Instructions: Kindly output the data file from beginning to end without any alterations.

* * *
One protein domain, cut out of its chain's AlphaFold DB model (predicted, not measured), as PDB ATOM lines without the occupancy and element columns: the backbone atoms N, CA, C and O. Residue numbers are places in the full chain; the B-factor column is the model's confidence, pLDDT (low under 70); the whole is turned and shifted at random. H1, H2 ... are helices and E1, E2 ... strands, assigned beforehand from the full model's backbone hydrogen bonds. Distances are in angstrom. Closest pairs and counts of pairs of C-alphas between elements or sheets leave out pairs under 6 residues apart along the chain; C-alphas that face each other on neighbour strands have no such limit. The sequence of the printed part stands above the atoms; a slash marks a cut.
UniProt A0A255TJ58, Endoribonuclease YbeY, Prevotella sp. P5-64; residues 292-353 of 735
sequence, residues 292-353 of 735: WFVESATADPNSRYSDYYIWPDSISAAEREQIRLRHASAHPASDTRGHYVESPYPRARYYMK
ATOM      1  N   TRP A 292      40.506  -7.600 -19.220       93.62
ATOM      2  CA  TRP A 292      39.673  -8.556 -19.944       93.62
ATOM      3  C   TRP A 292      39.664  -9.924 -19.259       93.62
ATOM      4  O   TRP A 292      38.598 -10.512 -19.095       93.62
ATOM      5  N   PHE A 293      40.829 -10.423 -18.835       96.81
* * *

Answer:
One protein domain, cut out of its chain's AlphaFold DB model (predicted, not measured), as PDB ATOM lines without the occupancy and element columns: the backbone atoms N, CA, C and O. Residue numbers are places in the full chain; the B-factor column is the model's confidence, pLDDT (low under 70); the whole is turned and shifted at random. H1, H2 ... are helices and E1, E2 ... strands, assigned beforehand from the full model's backbone hydrogen bonds. Distances are in angstrom. Closest pairs and counts of pairs of C-alphas between elements or sheets leave out pairs under 6 residues apart along the chain; C-alphas that face each other on neighbour strands have no such limit. The sequence of the printed part stands above the atoms; a slash marks a cut.
UniProt A0A255TJ58, Endoribonuclease YbeY, Prevotella sp. P5-64; residues 292-353 of 735
sequence, residues 292-353 of 735: WFVESATADPNSRYSDYYIWPDSISAAEREQIRLRHASAHPASDTRGHYVESPYPRARYYMK
ATOM      1  N   TRP A 292      40.506  -7.600 -19.220       93.62
ATOM      2  CA  TRP A 292      39.673  -8.556 -19.944       93.62
ATOM      3  C   TRP A 292      39.664  -9.924 -19.259       93.62
ATOM      4  O   TRP A 292      38.598 -10.512 -19.095       93.62
ATOM      5  N   PHE A 293      40.829 -10.423 -18.835       96.81